That added something to everyone associated with the 2008 squad, something McNabb will never get (even if the Eagles somehow win in 2010, which won’t happen when fucking Marlin Jackson and Darryl Tapp are your big acquisitions). They haven’t changed our psyche as sports fans; they’ve changed how we perceive them, how they are judged by fans and the media.

People always say players on a winning sports team will "never have to pay for a drink in this city again." Well, I don’t know if I could even buy a member of the 2008 Phillies a drink. They’re otherworldly creatures. I live in awe of them and the joy they brought to everyone who watched them. They took a beleaguered city and turned it on its ear for a few quick weeks, won a title, led a parade down Broad Street, and now live on forever in our collective consciousness.

Like everyone else, I’m salivating at the promise of Roy Halladay in 2010. And I love Raul Ibanez and pray that he can stay healthy for at least one more full season. But they weren’t there in 2008, so until they prove it, they’re still question marks. That's probably why we miss Cliff Lee so much – even though we know Halladay is better, we’ve seen Cliff on the big stage. He was arguably the only Phillie in last year’s Series with a 2008-level of mystique, and he wasn’t even around in 2008. We respected the hell out of that.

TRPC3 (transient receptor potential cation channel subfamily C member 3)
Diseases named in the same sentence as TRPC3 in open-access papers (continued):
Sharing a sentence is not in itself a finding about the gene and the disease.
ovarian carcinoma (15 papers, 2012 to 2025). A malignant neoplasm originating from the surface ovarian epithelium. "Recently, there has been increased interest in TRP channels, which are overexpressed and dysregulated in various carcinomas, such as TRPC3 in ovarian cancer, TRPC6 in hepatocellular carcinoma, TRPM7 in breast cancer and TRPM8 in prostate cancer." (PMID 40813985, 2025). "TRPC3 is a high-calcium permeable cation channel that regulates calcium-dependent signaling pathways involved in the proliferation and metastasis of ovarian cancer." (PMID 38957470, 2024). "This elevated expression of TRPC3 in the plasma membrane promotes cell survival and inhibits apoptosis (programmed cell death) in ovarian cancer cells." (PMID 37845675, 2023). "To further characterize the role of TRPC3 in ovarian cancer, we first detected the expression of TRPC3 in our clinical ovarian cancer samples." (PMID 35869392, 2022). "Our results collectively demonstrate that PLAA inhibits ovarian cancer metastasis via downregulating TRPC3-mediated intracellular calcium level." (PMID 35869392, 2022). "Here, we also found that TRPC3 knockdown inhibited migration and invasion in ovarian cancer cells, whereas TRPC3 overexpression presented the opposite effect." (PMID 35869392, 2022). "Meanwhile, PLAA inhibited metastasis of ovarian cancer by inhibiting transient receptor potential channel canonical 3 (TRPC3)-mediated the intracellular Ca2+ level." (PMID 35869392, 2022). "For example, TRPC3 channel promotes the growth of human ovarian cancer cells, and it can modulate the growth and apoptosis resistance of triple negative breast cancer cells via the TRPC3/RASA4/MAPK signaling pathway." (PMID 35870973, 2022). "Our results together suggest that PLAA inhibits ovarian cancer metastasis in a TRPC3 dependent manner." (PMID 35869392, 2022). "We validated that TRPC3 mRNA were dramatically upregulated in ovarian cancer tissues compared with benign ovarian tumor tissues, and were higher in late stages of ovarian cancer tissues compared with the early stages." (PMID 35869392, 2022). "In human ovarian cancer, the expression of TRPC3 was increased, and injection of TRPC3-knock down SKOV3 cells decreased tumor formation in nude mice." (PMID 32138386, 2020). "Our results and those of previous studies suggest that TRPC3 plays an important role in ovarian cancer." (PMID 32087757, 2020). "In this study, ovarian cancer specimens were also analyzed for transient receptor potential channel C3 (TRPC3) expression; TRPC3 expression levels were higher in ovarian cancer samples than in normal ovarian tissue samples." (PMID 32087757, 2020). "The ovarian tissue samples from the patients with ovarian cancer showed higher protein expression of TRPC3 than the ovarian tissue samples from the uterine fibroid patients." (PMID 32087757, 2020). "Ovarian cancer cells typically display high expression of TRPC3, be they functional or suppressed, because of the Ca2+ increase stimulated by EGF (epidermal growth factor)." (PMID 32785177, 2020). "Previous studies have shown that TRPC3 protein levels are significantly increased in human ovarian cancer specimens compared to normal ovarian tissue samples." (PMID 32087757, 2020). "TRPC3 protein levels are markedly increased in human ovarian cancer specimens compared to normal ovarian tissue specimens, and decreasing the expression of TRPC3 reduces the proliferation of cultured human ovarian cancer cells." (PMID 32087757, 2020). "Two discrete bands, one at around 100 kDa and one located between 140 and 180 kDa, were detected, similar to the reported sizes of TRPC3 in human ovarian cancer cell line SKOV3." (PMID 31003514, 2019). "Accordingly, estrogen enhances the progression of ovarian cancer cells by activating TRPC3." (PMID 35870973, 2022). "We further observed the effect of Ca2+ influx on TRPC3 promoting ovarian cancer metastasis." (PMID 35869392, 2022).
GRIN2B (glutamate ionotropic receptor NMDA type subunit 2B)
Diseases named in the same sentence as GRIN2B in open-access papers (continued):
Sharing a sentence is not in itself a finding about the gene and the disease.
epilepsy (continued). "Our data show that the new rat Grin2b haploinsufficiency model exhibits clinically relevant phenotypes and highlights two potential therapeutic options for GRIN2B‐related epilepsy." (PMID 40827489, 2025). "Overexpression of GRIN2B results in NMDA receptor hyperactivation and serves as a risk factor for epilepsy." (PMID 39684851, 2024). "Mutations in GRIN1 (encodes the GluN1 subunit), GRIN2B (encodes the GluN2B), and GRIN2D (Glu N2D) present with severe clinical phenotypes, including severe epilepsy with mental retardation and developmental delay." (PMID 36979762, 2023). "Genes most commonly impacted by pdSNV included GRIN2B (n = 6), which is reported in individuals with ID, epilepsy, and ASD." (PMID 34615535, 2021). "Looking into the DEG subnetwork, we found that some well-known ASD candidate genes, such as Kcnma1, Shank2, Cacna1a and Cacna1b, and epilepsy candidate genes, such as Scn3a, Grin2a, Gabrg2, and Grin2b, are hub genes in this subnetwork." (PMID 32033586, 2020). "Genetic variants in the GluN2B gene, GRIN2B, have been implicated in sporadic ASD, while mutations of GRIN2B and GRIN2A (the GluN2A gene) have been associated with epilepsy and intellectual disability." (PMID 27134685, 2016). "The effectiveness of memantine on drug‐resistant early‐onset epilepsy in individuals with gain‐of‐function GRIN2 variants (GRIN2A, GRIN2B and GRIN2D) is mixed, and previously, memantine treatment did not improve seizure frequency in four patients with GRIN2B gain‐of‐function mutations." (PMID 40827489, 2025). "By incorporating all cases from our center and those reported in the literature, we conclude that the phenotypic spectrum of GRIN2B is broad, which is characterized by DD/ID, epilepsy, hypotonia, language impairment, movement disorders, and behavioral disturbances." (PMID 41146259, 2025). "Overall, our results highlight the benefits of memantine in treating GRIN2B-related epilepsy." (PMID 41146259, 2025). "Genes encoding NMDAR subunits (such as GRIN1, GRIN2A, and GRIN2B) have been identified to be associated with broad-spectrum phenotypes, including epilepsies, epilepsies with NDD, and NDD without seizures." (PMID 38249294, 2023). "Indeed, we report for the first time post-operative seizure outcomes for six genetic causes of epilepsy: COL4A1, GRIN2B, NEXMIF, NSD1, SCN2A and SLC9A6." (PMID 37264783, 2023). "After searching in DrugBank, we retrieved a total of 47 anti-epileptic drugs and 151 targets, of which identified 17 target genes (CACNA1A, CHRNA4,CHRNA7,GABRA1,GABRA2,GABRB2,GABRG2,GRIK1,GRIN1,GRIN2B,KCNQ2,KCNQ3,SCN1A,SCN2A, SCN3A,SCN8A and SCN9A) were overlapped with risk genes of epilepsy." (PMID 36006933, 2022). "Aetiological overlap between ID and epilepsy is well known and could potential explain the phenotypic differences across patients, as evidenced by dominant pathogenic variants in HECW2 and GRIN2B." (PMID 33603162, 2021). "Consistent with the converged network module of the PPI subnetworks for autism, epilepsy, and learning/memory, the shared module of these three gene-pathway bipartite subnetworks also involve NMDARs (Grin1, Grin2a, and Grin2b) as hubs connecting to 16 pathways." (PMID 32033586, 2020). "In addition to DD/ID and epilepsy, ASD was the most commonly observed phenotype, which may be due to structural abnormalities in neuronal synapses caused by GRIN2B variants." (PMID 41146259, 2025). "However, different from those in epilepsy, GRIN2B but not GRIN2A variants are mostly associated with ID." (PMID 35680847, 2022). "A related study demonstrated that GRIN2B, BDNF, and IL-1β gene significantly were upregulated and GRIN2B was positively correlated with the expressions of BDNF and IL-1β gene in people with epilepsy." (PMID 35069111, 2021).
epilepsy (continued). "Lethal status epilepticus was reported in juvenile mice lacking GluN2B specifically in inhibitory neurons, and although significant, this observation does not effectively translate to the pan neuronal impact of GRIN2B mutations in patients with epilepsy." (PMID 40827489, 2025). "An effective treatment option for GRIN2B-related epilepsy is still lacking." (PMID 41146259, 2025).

But as long as Ryan Howard, Jimmy Rollins and Chase Utley are in the clubhouse, we'll know the possibility of ultimate success is there. When Cole Hamels walks out to the mound, even if he’s in a 2009-like slump, we know what he’s capable of, and we wait for it to emerge once again. And even when Matt Stairs came to the plate last year, a shell of his former self, we remembered the time that he launched one into the night against Jonathan Broxton, and we believed that he could do it again.

That’s what winning a World Series did -- it turned ordinary men into legends. It wasn’t Donovan McNabb finally breaking through after years of failure, extinguishing so many demons. That would be satisfying in its own way, but like I always said, winning the World Series was so much better. I just didn’t realize exactly what about it would be oh so sweet.